Tibetan Buddhism detachment

© 2011 By Gary Vey

Evidence that we have lived before.

While most people think of reincarnation as a dogma of religion or an interesting philosophy, the Buddhist monks in Tibet have developed it into a science.

This ancient and isolated Himalayan community has a tradition of contemplating and recording the aspects of human consciousness. Buddha, himself, began these thought experiments as a means of understanding human suffering. He discovered that our misery comes from our reluctance to accept change and our emotional attachment to both situations and material objects. Buddha understood that change is an inevitable process with time and he devised a method for detaching oneself, mentally and emotionally, from transient phenomenon.

Detachment and Meditation: Who's Watching Who?

Tibetan Buddhism is a bit different from the usual philosophy of "dry detachment" from the world. The teachings incorporate an attachment to one thing which is the foundation of the universe - compassion. They seek the goal of enlightenment not for their personal accomplishment or mastery - but so that they will be able to likewise liberate all sentient beings from their suffering. This grand goal is accomplished through good works and meditation.

In Tibetan Buddhism, meditation is not merely thinking about "nothing", as some people have written. It's much more complicated process with definite goals.

It was explained to me as follows:

Imagine you are an actor on stage, performing a very emotional role in a play. To be convincing, you must believe, at that moment, that you are actually the character you are portraying. You must try to feel the emotion of the drama and express your reaction. But somewhere inside of you, at the same time, you know that you are an actor. The performance you are giving is not real.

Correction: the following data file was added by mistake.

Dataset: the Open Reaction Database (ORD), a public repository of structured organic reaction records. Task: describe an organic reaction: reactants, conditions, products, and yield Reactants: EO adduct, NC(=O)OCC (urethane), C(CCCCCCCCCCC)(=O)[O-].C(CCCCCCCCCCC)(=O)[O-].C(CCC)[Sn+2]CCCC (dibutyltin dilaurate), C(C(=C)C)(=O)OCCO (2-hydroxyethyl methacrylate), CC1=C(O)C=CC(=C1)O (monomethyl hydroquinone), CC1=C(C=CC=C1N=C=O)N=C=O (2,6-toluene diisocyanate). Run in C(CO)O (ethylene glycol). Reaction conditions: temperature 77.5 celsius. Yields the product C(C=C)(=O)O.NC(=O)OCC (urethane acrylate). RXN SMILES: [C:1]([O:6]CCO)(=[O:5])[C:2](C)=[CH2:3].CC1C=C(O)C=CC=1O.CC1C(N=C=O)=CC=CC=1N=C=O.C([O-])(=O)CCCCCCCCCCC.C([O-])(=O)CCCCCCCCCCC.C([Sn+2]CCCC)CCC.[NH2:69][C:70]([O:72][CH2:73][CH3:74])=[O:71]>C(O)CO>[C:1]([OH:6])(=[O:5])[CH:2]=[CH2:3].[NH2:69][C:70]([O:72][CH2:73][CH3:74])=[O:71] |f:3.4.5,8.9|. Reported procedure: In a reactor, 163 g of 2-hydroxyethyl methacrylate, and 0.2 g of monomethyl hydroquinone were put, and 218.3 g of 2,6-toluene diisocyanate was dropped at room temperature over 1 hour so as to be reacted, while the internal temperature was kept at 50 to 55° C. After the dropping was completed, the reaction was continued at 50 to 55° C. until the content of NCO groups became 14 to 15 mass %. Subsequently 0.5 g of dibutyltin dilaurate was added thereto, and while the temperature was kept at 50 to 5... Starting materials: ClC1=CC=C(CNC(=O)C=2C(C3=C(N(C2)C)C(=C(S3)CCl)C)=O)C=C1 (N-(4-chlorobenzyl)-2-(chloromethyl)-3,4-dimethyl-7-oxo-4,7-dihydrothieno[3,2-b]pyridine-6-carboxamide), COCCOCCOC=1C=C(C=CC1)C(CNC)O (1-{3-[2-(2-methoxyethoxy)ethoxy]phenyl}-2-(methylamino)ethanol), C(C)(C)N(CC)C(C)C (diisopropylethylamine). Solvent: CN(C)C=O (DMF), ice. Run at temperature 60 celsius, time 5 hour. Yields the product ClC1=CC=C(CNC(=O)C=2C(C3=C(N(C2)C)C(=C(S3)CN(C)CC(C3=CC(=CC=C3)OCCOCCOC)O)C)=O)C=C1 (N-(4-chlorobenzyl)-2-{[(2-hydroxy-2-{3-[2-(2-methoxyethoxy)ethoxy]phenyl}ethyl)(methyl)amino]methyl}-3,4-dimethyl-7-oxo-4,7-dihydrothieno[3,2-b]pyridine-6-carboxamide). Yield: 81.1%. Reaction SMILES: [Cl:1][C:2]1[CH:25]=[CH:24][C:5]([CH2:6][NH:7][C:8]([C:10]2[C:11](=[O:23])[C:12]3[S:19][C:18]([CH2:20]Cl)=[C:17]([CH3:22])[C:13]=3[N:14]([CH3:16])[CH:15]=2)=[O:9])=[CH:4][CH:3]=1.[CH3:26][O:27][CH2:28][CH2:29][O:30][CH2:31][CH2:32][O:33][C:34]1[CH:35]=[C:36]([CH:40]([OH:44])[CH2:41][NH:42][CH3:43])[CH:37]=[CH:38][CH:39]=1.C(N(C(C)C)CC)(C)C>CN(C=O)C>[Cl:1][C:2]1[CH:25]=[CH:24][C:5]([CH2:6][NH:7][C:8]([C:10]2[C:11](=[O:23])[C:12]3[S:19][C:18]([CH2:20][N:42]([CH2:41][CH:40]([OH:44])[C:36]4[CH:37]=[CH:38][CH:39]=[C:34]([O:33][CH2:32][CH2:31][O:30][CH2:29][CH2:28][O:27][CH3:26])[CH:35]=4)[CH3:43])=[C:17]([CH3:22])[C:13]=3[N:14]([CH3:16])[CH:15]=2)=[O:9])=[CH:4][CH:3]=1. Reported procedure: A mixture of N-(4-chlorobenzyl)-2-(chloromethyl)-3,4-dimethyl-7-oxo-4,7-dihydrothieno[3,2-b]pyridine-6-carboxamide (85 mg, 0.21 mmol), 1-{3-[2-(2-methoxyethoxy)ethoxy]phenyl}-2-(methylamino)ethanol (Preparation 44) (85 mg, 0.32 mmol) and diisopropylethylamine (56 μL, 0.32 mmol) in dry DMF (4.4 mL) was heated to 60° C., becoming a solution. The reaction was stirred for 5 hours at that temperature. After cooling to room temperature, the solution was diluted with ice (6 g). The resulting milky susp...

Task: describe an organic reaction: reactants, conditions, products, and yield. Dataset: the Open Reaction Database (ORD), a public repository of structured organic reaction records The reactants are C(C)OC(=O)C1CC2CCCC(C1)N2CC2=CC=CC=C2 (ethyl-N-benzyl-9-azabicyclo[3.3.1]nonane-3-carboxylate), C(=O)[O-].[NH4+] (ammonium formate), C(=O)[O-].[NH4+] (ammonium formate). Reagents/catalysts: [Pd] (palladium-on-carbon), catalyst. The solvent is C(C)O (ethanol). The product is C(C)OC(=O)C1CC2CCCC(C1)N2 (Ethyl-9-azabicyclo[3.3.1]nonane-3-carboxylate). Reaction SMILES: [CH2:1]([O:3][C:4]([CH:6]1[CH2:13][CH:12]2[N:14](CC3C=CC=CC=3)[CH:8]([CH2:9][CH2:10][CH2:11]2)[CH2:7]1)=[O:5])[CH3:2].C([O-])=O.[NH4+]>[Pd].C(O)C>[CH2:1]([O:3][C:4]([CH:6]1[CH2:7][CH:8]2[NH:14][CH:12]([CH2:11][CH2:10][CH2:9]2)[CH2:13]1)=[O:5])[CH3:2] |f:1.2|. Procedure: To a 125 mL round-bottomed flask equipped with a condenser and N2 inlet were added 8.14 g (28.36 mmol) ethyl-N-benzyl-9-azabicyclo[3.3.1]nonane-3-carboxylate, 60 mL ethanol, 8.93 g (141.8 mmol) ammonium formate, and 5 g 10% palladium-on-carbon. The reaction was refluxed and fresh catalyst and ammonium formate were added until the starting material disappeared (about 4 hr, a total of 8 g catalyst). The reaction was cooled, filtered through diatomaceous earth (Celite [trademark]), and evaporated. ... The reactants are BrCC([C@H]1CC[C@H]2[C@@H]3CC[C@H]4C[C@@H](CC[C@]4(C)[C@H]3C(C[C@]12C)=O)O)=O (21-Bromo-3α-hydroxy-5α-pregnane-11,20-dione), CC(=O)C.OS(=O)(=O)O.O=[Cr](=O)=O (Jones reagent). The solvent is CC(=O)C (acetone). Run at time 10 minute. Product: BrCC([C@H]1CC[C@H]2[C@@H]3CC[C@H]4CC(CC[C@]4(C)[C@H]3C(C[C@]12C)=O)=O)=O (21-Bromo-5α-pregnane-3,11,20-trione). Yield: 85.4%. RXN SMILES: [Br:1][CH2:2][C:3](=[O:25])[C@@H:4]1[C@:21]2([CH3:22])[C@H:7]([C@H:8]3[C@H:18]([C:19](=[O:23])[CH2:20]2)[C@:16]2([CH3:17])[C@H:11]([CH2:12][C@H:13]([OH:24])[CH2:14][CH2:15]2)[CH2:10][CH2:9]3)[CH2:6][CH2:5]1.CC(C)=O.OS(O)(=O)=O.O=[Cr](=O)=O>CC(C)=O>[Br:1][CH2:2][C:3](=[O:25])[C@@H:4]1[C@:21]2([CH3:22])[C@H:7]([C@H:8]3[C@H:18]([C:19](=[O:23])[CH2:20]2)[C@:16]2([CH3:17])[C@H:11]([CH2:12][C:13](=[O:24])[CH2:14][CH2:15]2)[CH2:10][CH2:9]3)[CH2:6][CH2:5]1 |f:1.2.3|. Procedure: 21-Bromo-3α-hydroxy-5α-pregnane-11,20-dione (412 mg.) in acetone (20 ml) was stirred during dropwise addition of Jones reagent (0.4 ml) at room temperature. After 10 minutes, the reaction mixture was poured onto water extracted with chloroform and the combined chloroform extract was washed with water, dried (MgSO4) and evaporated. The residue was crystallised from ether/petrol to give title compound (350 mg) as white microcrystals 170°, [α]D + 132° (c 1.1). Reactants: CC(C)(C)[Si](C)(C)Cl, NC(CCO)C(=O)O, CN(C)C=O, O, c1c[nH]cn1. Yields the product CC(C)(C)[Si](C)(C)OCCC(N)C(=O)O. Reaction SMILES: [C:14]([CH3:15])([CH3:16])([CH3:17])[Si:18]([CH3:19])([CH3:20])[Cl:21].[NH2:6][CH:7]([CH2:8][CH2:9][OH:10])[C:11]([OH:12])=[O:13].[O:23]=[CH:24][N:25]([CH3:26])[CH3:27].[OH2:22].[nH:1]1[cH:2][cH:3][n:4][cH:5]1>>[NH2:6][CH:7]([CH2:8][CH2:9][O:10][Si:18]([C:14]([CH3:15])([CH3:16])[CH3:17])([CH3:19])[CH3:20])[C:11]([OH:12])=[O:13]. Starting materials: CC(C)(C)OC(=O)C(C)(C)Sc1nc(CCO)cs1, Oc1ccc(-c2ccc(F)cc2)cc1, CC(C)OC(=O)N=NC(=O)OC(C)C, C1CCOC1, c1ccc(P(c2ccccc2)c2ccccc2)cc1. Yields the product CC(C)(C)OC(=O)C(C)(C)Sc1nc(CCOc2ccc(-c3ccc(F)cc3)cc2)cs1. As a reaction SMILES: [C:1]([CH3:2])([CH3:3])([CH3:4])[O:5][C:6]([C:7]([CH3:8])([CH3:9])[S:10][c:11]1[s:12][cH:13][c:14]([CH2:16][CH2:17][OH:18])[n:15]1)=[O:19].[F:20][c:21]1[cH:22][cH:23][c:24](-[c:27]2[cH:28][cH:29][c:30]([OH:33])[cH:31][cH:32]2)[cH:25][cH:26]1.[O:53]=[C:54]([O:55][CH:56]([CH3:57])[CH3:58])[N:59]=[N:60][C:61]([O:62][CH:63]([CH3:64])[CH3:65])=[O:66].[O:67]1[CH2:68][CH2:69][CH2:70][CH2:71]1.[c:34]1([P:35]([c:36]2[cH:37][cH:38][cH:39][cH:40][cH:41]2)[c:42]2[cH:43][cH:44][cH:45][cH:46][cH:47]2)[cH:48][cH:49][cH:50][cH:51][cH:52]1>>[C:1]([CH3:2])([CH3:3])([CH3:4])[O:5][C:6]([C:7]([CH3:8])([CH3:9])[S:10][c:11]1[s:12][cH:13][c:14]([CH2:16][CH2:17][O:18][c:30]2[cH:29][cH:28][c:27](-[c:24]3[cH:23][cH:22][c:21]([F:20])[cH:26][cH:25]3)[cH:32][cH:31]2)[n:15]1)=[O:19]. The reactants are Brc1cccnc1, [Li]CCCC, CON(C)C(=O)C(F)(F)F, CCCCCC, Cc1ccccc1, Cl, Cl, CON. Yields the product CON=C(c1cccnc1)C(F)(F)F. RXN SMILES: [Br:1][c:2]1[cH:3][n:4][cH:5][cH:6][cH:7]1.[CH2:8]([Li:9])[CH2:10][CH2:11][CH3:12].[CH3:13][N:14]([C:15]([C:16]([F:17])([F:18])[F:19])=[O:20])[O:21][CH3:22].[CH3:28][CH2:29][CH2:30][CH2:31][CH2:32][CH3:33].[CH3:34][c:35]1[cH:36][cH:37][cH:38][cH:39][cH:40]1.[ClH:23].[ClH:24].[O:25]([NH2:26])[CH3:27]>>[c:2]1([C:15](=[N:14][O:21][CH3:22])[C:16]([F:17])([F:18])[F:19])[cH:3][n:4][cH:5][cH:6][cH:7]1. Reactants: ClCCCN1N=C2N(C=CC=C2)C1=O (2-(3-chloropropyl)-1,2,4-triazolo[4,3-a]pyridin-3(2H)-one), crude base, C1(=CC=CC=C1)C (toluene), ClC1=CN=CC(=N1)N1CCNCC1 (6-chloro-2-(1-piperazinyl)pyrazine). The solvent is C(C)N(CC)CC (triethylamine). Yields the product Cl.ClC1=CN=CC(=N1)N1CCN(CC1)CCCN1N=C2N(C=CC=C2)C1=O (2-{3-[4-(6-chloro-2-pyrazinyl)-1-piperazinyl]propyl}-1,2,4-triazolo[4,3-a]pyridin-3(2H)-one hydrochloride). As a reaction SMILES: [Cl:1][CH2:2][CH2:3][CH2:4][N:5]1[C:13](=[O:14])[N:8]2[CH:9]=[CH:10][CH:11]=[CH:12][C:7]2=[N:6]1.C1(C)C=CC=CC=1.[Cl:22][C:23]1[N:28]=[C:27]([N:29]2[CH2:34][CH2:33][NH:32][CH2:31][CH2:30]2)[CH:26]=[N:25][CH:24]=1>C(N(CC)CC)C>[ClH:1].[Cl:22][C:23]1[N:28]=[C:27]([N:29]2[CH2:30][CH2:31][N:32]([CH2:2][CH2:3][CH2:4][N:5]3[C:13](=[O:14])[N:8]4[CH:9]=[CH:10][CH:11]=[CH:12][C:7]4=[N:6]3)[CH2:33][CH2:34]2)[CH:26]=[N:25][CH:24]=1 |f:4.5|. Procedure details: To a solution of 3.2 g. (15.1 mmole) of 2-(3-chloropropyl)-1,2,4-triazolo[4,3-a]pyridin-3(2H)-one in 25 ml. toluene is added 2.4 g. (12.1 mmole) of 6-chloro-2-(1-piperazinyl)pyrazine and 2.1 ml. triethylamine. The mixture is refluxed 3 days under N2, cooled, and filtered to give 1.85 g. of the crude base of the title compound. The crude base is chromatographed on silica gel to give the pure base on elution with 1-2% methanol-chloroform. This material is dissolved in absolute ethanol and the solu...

Relate that same phenomenon to yourself right now. You are reading this web page and you have a pretty good idea about who you are - your identity. Yet, it is possible to step back from this in meditation and become the person who is observing yourself.

As I have aged, I have watched my hair turn white and my face change. I noticed that I think about life and the world in different ways, from my accumulated experience and wisdom. Yet there is part of me that has not changed - it has been consistently there, through the good and bad, watching my life as if it were some play.

I'm told that Tibetan Buddhism encourages one to go even deeper into consciousness, to where exists the person watching the person who is watching the person who is watching one's life. This is not as easy as it seems. The various personae of consciousness define our understanding of reality and they are not easily shed. But when they are, we discover who the "actor" really is; and with this awakening from our "character" we can voluntarily control our role in the drama of life and death. We can stop being an actor or we can define our character.

China's Tibetan Tussle  — The New Indian Express
She said, “China follows a policy of freedom of religion and belief, and this naturally includes having to respect and protect the ways of passing on Tibetan Buddhism.

Why Tibetans protesting against Chinese President's visit: Explained  — Oneindia
The Chinese Army defeated the small Tibetan Army in 1949 and imposed a 'Seventeen-Point Agreement for the Peaceful Liberation of Tibet' on the Tibetan Government in May 1951.

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Popular Q&A

What is a Tibetan Buddhist monk called?

Male monks are called Bhikkhu or Bhiksu in Sanskrit
Female Monks are called Bhikkhuni or Bhiksuni in Sanskrit
This is the proper title to which you call a monk whose name you do not know.
You may also call them Gelong or Lama. A Female whose status is unknown you may address as Ani.

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The endless knot or eternal knot is a symbolic knot found in Tibet and Mongolia. The motif is used in Tibetan Buddhism, and More?

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